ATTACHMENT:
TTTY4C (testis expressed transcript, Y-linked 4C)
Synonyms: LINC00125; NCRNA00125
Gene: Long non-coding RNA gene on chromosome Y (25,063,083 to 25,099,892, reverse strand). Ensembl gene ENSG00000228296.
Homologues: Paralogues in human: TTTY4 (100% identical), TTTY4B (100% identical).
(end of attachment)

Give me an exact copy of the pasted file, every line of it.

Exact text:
TTTY4C (testis expressed transcript, Y-linked 4C)
Synonyms: LINC00125; NCRNA00125
Gene: Long non-coding RNA gene on chromosome Y (25,063,083 to 25,099,892, reverse strand). Ensembl gene ENSG00000228296.
Homologues: Paralogues in human: TTTY4 (100% identical), TTTY4B (100% identical).